CollegeAD Conversation: Basketball Scheduling with the Mountain West’s Dan Butterly

November 19th, 2018 | by CollegeAD
CollegeAD Conversation: Basketball Scheduling with the Mountain West’s Dan Butterly

Mountain West Conference

College basketball is in full swing, withteams hoping to pad their resumes with marquee early season wins. Those wins or loses will come under heavy scrutiny as the NCAA selection committee begins to formulate the final field of teams that will make this year’s NCAA Tournament. Winning is ultimately the best way to ensure entry to the Big Dance, but not all wins are created equal and that’s where scheduling comes into play. Mid-majors are finding it more and more difficult to schedule, but why? CollegeAD recently had the opportunity to speak with Mountain West Senior Associate Commissioner Dan Butterly about scheduling issues facing teams in the Mountain West and its peers, as well as how the league is helping its members put together the most competitive schedules possible.

CollegeAD: With basketball season getting underway, it’s been reported that the Mountain West and Atlantic 10 will partner and create some type of scheduling alliance. What’s the thought process behind scheduling alliances when it comes to basketball scheduling?

Dan Butterly: Every conference is working to guide their basketball programs towards better nonconference scheduling, obviously, you’re trying to get more at-large consideration for the NCAA Tournament. So you’re trying to find that right mix of recommendations, analytics, and data to provide your coaches the means to go out there and get the right mix of games.

Nonconference scheduling is getting more difficult, top programs aren’t willing to go on the road and play home-and-home series like they used to. They’re really keeping it local, as much as they can. Budgets, for travel, to buy games, it’s getting much more expensive to run college athletic departments. Coaches are worried about job security and many other factors when they look at scheduling. We’re always looking for quality nonconference games against constant top 10 multi-bid conferences. A peer conference is what you look for in a challenge series, and that’s what we continue to do.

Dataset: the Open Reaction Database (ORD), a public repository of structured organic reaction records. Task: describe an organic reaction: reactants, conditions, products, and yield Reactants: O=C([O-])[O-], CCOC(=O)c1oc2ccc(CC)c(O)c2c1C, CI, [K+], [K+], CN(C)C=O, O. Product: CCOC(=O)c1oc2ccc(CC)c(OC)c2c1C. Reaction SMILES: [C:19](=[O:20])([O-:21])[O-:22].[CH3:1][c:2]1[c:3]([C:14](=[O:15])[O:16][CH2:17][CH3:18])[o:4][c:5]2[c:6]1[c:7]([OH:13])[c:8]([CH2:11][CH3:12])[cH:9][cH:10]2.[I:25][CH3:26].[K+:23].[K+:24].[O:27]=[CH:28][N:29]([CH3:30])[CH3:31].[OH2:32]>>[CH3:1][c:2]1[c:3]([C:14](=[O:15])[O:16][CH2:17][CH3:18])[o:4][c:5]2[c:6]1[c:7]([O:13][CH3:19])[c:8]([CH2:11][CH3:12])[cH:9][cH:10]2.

We were told by a men’s basketball committee representative a few years back that one better game, per team, per year, can help raise a league’s national ranking 2-4 spots depending on who you align with and how you do in those games that you schedule up. Many conferences are going to 20-game conference schedules which eliminates more nonconference game opportunities, each nonconference must have a purpose now. When you’re looking at 20 conference games and maybe 7-9 nonconference games that you get to schedule, it’s important to schedule the right teams from the right leagues in that respects. Having one more game against a peer conference has helped the Mountain West in the past with our affiliation with the Missouri Valley. That partnership will end after this season, we are taking a year off and reevaluating what we’re doing moving forward.